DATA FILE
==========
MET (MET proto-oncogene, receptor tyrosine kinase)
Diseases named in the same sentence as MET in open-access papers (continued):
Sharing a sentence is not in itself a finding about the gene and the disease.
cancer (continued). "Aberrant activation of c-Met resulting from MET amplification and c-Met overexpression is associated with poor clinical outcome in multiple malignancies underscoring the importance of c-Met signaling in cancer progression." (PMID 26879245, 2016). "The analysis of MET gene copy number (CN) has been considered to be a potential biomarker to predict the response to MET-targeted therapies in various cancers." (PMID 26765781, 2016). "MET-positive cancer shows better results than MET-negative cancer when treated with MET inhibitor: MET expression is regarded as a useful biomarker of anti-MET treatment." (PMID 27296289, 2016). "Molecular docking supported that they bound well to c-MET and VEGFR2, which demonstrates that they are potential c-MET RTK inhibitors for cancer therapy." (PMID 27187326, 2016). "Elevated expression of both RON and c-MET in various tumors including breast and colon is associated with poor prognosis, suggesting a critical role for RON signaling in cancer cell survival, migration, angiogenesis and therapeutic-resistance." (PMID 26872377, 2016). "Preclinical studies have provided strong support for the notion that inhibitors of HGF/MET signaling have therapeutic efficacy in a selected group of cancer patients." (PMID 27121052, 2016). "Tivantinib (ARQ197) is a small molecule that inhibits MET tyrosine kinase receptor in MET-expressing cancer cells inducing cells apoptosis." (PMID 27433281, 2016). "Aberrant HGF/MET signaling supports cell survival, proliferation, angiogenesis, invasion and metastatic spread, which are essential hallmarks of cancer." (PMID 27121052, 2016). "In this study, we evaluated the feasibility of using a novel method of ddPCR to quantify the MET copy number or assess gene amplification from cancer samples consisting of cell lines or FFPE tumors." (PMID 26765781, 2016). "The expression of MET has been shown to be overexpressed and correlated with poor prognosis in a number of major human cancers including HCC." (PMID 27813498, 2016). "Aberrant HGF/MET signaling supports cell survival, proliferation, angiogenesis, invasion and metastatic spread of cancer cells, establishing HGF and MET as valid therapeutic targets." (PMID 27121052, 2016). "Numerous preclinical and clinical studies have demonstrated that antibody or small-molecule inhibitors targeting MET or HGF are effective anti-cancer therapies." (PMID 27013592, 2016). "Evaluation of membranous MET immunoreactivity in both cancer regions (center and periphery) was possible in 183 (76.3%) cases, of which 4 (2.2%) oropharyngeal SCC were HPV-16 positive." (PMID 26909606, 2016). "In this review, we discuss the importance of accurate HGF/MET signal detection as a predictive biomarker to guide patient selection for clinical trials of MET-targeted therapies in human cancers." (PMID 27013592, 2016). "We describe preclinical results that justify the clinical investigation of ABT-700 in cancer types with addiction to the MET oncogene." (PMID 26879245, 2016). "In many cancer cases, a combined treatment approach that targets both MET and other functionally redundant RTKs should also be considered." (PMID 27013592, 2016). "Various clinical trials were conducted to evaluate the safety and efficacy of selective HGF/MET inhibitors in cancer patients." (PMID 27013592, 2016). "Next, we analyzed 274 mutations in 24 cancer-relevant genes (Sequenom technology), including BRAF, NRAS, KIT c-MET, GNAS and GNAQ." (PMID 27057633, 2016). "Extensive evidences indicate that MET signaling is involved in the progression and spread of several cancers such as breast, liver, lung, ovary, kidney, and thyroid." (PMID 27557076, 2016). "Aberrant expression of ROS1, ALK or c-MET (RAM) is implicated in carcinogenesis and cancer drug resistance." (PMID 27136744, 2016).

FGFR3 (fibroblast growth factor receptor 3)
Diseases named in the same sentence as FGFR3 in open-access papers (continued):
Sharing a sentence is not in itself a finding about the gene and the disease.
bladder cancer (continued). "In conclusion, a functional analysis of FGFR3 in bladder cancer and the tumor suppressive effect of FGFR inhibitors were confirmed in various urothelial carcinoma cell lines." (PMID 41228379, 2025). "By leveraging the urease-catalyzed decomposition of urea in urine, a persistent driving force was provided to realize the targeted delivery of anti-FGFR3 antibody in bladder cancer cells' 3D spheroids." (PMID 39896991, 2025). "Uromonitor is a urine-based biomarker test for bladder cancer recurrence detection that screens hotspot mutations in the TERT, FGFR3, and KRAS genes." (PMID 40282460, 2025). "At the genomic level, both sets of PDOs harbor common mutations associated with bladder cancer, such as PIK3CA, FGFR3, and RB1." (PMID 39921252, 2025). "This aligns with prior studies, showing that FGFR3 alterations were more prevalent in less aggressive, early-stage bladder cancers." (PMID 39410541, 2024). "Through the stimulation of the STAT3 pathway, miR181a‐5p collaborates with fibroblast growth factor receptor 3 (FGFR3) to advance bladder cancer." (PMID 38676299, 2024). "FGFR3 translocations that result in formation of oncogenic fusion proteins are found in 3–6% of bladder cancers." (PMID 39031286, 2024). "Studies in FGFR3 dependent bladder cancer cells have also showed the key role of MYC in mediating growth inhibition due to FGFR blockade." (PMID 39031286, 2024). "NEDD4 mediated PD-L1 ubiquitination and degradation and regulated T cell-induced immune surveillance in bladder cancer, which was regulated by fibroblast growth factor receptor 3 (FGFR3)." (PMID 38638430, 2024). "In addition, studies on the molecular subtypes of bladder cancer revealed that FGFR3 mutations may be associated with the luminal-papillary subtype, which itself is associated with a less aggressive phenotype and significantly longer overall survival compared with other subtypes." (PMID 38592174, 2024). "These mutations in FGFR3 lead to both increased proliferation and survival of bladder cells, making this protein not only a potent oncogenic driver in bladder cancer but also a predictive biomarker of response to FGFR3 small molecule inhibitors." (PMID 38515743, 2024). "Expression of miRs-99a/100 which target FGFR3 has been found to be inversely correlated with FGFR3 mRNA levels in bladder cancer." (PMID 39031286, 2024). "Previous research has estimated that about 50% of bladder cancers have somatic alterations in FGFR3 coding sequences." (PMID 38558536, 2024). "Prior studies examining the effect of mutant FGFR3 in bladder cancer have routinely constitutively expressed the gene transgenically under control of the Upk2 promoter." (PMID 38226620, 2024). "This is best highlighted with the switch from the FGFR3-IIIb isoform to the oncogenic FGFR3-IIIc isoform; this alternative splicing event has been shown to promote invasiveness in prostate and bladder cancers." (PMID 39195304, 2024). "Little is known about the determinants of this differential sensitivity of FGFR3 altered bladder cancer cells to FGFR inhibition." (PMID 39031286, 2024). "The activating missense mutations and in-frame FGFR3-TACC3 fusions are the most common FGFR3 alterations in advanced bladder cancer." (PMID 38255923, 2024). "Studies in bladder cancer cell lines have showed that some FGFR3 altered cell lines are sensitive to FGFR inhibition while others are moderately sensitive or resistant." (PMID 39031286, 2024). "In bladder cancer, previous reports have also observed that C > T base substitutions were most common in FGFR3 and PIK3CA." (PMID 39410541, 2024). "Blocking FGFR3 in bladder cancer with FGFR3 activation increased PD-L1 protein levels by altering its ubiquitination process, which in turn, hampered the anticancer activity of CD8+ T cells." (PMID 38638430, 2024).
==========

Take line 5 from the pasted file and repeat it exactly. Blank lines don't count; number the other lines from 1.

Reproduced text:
FGFR3 (fibroblast growth factor receptor 3)